Santa Maria Sun / Humor
The following articles were printed from Santa Maria Sun [santamariasun.com] - Volume 14, Issue 34
Good fences make good neighborsThis is especially true when nudity is involved
By SHELLY CONE
There is something in each of us that creates a desire to see the unseen, take a peek at that which is not meant to be seen. This is true with both nudity and car accidents. Not matter how horrible it is, you’ve just got to look.
This is why I was concerned about our back patio fence. It was an older fence and when we moved in it was covered with morning glories that had crept their way through the large spaces between fence slats and back and forth between our side of the fence and our neighbors’. They thickly covered the fence, but because they were dead—and combined with the messy, un-manicured raspberry bushes, crumbly tendrils of ivy, and piles of dead leaves on our newly purchased property—I wasn’t going to wait to see if those morning glories would ever bloom.
As soon as I could, I cleaned out the patio, trimmed back the raspberries, cut back all of the morning glories, and set out my lawn chairs to take advantage of the wind-blocked area that readily accepted the sun. But then I realized there was a reason the fence had been covered. I noticed then that you could easily see between the fence slats. I became concerned about laying out in a swimsuit within eyeshot of my neighbors. Whenever they came outside I would grab my towel and run indoors.
Then, one day as I played basketball with my boys, I overshot the hoop and the ball rolled to the fence. As my middle son retrieved it, he gasped and in an urgent whisper said, “They’re naked.”
“Then get away from there,” I said, then added, “Wait, are you sure?”
My son looked at me and rolled his eyes at the obviousness of my question.
I slyly tiptoed to the fence, quickly peeked, and then quickly looked away. “I think you’re right,” I said, but my son was already in the house announcing it to everyone.
I ran after him telling him to lower his voice, that what they do in their own backyard is their business, and that we need to leave them alone. My older son replied in a very authoritative tone, “Let me see about this,” and marched outside with my preschooler bounding behind him. I ran after them trying to quietly convince them to go back inside and to not look, but all three of them were suddenly tossing various soccer balls, basketballs, and footballs toward the fence so that they could have an excuse to retrieve them.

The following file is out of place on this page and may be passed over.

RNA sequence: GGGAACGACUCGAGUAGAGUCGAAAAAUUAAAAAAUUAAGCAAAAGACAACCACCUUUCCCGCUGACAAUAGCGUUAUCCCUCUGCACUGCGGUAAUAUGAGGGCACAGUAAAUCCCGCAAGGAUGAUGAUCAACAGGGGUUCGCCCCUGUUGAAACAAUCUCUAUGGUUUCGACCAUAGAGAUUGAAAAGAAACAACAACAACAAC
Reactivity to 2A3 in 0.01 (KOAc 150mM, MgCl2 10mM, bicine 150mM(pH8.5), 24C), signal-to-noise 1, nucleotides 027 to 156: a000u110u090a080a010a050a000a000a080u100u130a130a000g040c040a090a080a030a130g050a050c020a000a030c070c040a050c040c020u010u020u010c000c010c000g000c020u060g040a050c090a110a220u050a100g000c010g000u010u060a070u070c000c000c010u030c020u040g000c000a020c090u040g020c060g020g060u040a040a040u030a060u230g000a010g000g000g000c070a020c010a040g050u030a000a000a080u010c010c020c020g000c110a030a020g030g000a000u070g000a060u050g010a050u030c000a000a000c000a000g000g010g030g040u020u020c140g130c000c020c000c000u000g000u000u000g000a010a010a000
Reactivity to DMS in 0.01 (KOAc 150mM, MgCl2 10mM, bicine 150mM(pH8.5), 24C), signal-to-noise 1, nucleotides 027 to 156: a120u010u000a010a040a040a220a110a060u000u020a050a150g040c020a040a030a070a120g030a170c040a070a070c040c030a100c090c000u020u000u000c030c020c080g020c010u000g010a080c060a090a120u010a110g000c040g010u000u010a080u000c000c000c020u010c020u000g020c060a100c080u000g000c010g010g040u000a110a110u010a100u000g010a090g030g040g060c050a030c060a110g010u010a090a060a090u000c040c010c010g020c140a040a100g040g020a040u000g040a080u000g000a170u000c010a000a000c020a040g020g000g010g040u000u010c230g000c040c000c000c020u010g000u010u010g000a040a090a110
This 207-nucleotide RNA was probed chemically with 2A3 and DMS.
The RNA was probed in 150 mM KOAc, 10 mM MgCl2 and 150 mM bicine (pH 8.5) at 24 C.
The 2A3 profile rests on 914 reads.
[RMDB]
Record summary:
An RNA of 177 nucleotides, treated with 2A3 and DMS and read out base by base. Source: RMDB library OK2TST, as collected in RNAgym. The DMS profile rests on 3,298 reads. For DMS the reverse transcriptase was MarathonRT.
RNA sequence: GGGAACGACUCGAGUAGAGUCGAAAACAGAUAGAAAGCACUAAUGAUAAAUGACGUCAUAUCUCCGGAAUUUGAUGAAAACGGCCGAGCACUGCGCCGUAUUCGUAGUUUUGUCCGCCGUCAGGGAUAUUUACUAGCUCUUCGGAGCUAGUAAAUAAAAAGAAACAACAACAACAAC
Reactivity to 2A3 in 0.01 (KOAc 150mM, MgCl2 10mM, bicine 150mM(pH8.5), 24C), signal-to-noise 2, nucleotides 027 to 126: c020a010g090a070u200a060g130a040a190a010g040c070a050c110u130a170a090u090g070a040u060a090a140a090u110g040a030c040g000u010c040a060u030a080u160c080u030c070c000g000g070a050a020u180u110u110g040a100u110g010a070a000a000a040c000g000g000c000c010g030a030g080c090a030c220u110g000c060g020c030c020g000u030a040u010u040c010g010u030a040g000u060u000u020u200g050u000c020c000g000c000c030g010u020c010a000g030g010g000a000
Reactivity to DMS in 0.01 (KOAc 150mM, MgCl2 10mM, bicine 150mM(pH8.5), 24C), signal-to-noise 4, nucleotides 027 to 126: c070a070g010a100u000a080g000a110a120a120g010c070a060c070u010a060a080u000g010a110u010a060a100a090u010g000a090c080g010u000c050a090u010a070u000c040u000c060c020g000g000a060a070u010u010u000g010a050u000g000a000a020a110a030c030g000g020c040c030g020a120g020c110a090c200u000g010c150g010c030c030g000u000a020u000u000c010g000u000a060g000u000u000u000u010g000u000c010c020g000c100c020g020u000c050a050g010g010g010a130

All three of them were trying to catch a glimpse through the slats until I caught up with them and shooed them away. But not before taking another look. Sure enough, they were all naked—mom, dad, and kids. I brought my boys inside. We couldn’t continue to play basketball on that side of the house lest it seem like we were trying to spy on them. The thing is, we really weren’t. The fence was so spaced out that you could see through it without really trying.
Questions abounded: Are they nudists? How would we face them as we got into our respective cars in the morning? Could I look them in the eye without blushing? Could I simply even look them in the eye?
We had never interacted with them much before so we didn’t know much about them—except how they looked naked. That night, the questions remained: What would I say over small talk at the mailbox or when I ran into them at the gym the next morning?
And most importantly, why was I even questioning how I would talk to them? I mean, there are other people in the world I’ve seen naked—like the girl in the gym changing room who likes to walk around naked and chitchat with strangers while she puts on her makeup—but I never had a hard time with a cordial hello in the weight room.
Sure, it was their backyard and they could lounge in the buff or barbecue naked if they want to, but after we knew that that’s what they do, our side patio became a little less attractive. It wasn’t necessarily because of what they looked like, either, though that’s the one question friends would ask whenever we mentioned the incident: “Did they look good?”
I always give the same answer, “Does it matter? If you thought a person wouldn’t look good naked, would you pass on the chance to take a peek?”
That’s when most people stop laughing and realize that, yes, for whatever reason, they’d look, even if it were just a glance.
Our naked neighbors eventually moved, and when they did we needed to take a long look—at their backyard, that is. They were a bit mysterious to us because they didn’t talk to us and, of course, because of the nakedness, so curiosity remained. Slowly and nervously I looked over the fence, like it was all some big set up and there would be a big, naked party and instantly people would point fingers and say, “We caught you! You peeked!”
That didn’t happen; it was just a normal, now-empty backyard. No barbecue for naked grilling, no dance floor for naked grooving, just their clothesline—ironically enough—and an unkempt lawn.
And now I can once again sunbathe without the risk of having an audience—at least until we get new neighbors. But being that it’s only natural to look, I’ll keep a towel nearby.
Contributor Shelly Cone can’t help but peek. Send her comments via the managing editor at email@example.com.
A quiet epidemic: SLO County's opioid problem SLO embraces party registrations, not higher fines Less water, more problems: Some SLO residents question the city's ability to develop with its current water resources Building unity: Republican Party of SLO County elects new leadership, turns focus to protecting local power Renewed push for Grover Beach polystyrene ban HASLO creates affordable housing for veterans SLO 'Walkouts' and marches planned for inauguration